Linda Castellani (castle) Sun 7 Oct 01 23:32
All plastic surgery procedures only last ten years? Is that due to aging, or the wearing of the materials, or what? Do they recommend repeating procedures in that case?
Casey Ellis (caseyell) Mon 8 Oct 01 00:02
CYnthia: I once heard some make-up guru say that blondes should never leave the house without mascara and brunettes should never go out without lipstick. Your reaction?
Martha Soukup (soukup) Mon 8 Oct 01 03:54
I'm brunette-ish and I think I look off-balance with lipstick.
Mike Godwin (mnemonic) Mon 8 Oct 01 07:14
'Time, liquor, smoke, sun, environmental pollution and gravity have a way of sapping the radiance and plyability out of skin.' Can you say more about what liquor does, Cynthia? Do moderate drinkers have to worry? (I know moderate smokers do.)
Laura Proctor (proctor) Mon 8 Oct 01 07:42
cynthia, I think the two of us have discussed this before, but the one piece of advice you give that I can't get my mind around is that people with oily skin should still use a moisturizer. My skin almost literally drips oil by noon--why on earth should I put *more* product on it? (My problem is exacerbated by the fact that I use a sunscreen every day--I can't see piling a moisturizer on top of that).
Da Beauty Queen (cynthiar) Mon 8 Oct 01 08:39
No. 30: Linda Just because your face or body has been cut or lipo'd doesn't mean that natural aging stops. When a face ages, a few things happen. First of all; wear and tear, excessive sun or other things that will create free radicals or rogue oxygen ions will erode the collagen fibers in the dermal layer of the skin. Healthy, fresh, young collagen fibers stand up straight; damaged collage mats and lays down and in the areas where it is the most collapsed, you get sagging, wrinkles and fine ines. Consider the collagen like the skin's bedsprings. Free radicals. You hear a lot about these. Oxygen atoms have pairs of oxygen ions. When the sun or chemicals affects the s in, these ions can split apart, making each one "free." what they want to do is pair up again and they will attack healthy oxygen ions to do so. The chemistry of this produces erosion of collagen and some cell mutation both in existing skin cells and in the formation of new skin cells, ie: pre-cancerous and cancerous conditions. Sun, therefore, is the biggest cause of aging and cancer in skin. And it is an on-going process. So, to get back to your original question; plastic surgery is not a static procedure that lasts for all times (unless, of course, it is something like a nose job which can involve more than just soft tissue and skin).
Da Beauty Queen (cynthiar) Mon 8 Oct 01 09:22
Casey: That's some makeup guru. Hummmm. Well, I try never leaving the house without lipstick and I used to be a brunette. Now, I am partially blonde. I feel more dressed with lipstick, to tell you the truth. Some blondes are not natural blondes and if they aren't chances are, they have dark lashes. If they are, their lashes are very light and look non-existent. In that case, a nice brown mascara (not black on light blondes; it's a very tough look -- unless, of course, they're going Goth or are going out for the evening -- but I think brown and navy are better choices, softer) can emphasize an eye and take away the scared rabbity look of no eyelashes. As for brunette and mascara: even the darkest lashes are lighter on the tips and a great black/brown is a good day thing. Me? If i'm going to work out, I sort of avoid all makeup; but if I"m running errands, then I'll do moisturizer (always) and maybe a little concealer, mascara and lipstick. I'm too old to worry or care what othr people say. It's a habit of a lifetime and to tell you the truth, I feel better and look better with some color on my face.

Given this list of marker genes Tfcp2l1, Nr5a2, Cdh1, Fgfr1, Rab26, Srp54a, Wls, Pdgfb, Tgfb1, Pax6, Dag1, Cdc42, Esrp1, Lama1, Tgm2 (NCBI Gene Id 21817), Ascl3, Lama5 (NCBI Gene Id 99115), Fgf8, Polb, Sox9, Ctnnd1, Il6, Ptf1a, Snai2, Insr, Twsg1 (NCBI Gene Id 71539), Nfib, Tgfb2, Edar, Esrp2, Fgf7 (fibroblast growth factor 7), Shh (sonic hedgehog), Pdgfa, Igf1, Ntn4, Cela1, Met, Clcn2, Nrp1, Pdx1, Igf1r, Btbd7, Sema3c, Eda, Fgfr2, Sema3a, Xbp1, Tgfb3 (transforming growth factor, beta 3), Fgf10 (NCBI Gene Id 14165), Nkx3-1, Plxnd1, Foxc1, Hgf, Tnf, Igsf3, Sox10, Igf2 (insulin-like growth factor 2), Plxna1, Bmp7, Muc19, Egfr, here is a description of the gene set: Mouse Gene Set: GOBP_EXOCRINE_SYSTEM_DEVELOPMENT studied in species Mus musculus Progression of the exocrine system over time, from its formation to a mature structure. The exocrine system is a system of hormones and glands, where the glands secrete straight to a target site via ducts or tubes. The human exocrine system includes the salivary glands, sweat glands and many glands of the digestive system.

Da Beauty Queen (cynthiar) Mon 8 Oct 01 09:24
Martha: Your eye can get used to anything. I'll bet that a little lip color, whether it's a gloss or a sheer or a lipstick will make your eyes pop. Red lipstick (my favorite) is hard to get used to if you're not used to wearing any; but a nice pinky coral gloss can do wonders to brighten up your complexion and emphasize your eye color.
Da Beauty Queen (cynthiar) Mon 8 Oct 01 09:27
Michael: What liquor is, like cigarette smoke, is a diuretic. It dries the skin. And dry skin looks old and certainly doesn't have that glow of youth of what facialists like to call "radiance." Rule of thumb: For ever drink a person has, they should follow it with "water back." A shot of liquor; a glass of water. There is nothing wrong with having a nice glass of red wine with a meal or a cocktail, but excessive drinking, like excessive anything, has a seriously negative influence of how your skin will behave. And when you deplete your natural water levels, the first place it's going to show is on your face.
Da Beauty Queen (cynthiar) Mon 8 Oct 01 09:31
Laura: Moisturizers do not have to have oil in them. There are oil-free moisturizers on the market. What a moisturizer does is help the skin retain it's natural moisture and that is not oil. Excessive use of hot water and toners can strip the natural oils from the skin and in the case of oily skin, it will urge the oil glands to produce even more oil because they will be in siege mode: Oh, golly, there's not enough oil there. Guess I"ll pump out more. Oil-free moisturizers usually have a water base; they're also very good for really sensitive skin. Other things that prompt oil production: Spicey food, stress, putting dirty hands to your face. If you have oily skin: wear a hair style that keeps your hair off your face; wash your cosmetic brushes often to keep bacteria levels down; wear a headset if you do a lot of phone work and don't touch your face with dirty fingers.
Linda Castellani (castle) Mon 8 Oct 01 11:19
I think we are beginning to get the picture regarding sun damage, alcohol, tobacco and free radicals, and especially keeping the skin and body hydrated by drinking lots of water. But, let's say the damage has been done. In your book you mention high-tech delivery systems and products that actually affect the skin on a cellular level. Could you tell us about those products and how they might work - for men and for women - to repair the damage once it's done?